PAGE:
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The Weird World of Viral ‘Free Watch’ Scams on Instagram

Photo: Instagram

If you use Instagram like any semblance of a normal person, you probably get ads for fashion. Maybe they’re brands you know, or maybe it’s some name you’ve never heard off, offering an amazing deal. A popular way to get customers is to offer an item for “free” (meaning free plus shipping and handling) and then spend a bit to advertise it in a bunch of feeds. This past spring, a “free” red bathing suit became a minor topic of conversation after it was suddenly everywhere on Instagram.

But bathing suits are far from the only Instagram fashion operation with a low cost and high return on investment. In an awesome new essay, artist Jenny Odell takes a deep dive into the world of Instagram watches, and the tactics that mysterious salespeople use to sell the chintzy accessories.

A number of sites, with generic names like Folsom & Co., Ottega, and SofiCoastal, all sell watches with the same basic strategy: free plus shipping (marked down from an arbitrary price), with a ticking clock showing when the deal supposedly expires, and live pop-ups of watches being sold in real time. These are all artificial sales tactics to force the sale, and they’re not all that new to online retail.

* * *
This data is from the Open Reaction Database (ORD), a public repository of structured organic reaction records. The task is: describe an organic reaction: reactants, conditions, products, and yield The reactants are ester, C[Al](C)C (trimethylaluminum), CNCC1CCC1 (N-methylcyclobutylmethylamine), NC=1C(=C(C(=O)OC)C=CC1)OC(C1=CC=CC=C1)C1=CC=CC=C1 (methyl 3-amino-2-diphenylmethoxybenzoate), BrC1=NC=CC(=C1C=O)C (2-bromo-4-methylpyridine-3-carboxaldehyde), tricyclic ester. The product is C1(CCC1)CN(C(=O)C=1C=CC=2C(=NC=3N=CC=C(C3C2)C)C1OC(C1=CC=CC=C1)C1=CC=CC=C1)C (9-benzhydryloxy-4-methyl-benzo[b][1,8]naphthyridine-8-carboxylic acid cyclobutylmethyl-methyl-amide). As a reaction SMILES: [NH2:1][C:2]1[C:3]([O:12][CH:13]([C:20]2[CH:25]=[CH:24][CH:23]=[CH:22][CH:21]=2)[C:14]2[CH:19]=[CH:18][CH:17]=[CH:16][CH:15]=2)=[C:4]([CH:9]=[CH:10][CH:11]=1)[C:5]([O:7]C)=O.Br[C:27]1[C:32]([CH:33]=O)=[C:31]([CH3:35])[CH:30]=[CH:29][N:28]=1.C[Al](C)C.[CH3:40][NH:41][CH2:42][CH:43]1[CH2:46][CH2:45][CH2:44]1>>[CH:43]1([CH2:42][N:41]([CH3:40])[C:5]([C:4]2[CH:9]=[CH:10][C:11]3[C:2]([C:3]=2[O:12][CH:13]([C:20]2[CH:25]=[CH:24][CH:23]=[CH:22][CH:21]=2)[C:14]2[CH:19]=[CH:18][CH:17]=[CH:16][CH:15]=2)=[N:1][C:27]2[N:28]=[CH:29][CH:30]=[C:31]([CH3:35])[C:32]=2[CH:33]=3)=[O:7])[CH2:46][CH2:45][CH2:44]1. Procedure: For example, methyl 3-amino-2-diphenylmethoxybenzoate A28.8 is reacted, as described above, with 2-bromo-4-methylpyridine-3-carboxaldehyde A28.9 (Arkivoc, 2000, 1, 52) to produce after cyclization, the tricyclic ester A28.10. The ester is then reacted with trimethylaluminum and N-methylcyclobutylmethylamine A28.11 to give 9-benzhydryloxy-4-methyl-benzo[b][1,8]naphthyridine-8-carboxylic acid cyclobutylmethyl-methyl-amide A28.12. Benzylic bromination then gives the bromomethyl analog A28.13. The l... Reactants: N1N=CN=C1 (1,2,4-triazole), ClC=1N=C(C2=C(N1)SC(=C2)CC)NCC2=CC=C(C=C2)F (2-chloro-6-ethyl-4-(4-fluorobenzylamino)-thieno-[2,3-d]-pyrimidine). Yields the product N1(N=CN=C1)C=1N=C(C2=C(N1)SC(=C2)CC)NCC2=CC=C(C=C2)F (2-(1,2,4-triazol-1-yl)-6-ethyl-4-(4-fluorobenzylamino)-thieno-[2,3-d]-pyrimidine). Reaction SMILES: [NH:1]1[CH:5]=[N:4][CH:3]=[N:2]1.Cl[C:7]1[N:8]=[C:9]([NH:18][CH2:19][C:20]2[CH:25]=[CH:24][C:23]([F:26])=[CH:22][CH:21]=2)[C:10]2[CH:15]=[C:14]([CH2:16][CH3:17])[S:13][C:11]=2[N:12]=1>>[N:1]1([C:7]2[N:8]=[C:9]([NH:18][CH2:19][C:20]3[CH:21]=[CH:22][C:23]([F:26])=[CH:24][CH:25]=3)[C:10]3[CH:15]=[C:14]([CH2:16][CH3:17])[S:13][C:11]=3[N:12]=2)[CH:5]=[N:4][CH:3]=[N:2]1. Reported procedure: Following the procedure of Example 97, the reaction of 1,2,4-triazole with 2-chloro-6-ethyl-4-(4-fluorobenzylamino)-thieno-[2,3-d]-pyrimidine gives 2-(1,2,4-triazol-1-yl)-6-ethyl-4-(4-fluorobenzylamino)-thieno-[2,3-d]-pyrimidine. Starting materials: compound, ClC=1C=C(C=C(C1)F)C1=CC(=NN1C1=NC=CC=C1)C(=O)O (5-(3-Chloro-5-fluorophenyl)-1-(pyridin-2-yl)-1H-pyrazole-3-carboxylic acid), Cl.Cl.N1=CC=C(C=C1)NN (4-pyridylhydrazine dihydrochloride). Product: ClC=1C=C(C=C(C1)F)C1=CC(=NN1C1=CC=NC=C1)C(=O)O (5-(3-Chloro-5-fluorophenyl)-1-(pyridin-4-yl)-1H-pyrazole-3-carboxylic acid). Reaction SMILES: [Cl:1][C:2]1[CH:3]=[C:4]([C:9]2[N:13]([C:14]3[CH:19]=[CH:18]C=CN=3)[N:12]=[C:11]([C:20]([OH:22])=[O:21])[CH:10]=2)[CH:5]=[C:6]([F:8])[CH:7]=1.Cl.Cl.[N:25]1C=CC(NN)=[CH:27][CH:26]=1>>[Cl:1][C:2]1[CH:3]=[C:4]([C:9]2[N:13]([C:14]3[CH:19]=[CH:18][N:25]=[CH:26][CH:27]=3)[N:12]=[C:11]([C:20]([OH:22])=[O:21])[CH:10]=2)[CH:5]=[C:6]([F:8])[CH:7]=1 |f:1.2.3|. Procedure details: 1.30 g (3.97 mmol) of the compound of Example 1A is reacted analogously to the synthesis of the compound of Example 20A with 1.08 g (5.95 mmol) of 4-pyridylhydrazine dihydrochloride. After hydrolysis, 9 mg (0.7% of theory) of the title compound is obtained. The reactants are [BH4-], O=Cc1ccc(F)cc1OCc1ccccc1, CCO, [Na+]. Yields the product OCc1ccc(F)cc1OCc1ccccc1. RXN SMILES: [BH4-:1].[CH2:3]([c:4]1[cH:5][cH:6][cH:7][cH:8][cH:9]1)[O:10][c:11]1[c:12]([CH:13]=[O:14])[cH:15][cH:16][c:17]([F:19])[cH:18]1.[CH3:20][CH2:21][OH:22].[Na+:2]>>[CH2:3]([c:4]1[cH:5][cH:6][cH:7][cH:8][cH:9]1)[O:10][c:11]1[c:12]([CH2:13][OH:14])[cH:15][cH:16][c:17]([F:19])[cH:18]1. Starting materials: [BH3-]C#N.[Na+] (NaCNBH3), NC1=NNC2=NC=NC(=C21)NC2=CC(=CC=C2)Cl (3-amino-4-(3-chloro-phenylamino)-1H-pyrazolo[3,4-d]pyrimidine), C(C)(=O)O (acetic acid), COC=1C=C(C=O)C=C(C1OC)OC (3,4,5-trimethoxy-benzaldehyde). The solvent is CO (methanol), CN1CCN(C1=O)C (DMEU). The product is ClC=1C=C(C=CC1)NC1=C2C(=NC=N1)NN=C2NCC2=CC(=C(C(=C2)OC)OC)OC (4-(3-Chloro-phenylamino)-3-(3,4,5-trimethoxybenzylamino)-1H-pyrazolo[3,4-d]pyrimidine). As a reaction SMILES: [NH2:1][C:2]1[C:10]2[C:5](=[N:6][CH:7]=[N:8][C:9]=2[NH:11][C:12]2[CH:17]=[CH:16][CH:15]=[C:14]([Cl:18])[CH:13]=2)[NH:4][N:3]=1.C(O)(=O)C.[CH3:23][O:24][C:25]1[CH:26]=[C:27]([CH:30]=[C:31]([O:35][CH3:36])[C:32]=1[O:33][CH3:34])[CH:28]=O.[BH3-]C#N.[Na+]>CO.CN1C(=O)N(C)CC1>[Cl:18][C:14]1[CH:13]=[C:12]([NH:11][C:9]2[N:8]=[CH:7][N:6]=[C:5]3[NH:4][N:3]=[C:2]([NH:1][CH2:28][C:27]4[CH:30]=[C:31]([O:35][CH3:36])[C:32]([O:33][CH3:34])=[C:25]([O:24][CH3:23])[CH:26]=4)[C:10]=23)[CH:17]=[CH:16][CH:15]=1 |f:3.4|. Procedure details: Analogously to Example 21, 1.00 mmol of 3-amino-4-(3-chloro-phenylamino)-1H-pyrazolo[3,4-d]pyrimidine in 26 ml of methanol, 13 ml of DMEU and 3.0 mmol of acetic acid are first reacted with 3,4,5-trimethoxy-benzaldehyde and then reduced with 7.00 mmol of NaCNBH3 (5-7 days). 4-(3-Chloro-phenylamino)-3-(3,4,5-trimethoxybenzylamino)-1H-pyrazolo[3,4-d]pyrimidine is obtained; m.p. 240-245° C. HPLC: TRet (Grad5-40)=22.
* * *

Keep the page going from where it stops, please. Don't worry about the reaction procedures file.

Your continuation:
What is relatively new is how easy platforms have made it to run an operation like this. Firstly, the watches appear to be sourced from Alibaba, the Chinese web titan that makes it easy to order cheap stuff in bulk. That is then combined with Shopify, a shopping middleman that handles things like credit-card payments and order processing and passes that info directly to the Alibaba seller. In practice, it means that sites selling these watches never actually keep them in stock before they get sent to the customer. It’s known as drop shipping.

Combine the ability to run a lean sourcing-and-handling operation with the ability to easily target people over Instagram, and you’ve got a pretty simple business that almost runs itself. And if you can get aspiring influencers to do your advertising for you — which many of the watch sellers do — then all the better. All it really requires is some technical setup and someone willing to check Instagram a couple of times a day.

Whether these sites all belong to one person or several is unclear, but they’re good at covering their tracks, anonymizing their domain-name info, and each store uses a different Google Analytics ID. And more importantly, does it really matter? I don’t know who is expecting a top-quality product for only the price of shipping, but if you buy a $7 watch, you’re gonna end up with a $7 watch. Odell’s essay, worth reading in full, is here.

The Weird World of Viral ‘Free Watch’ Scams on Instagram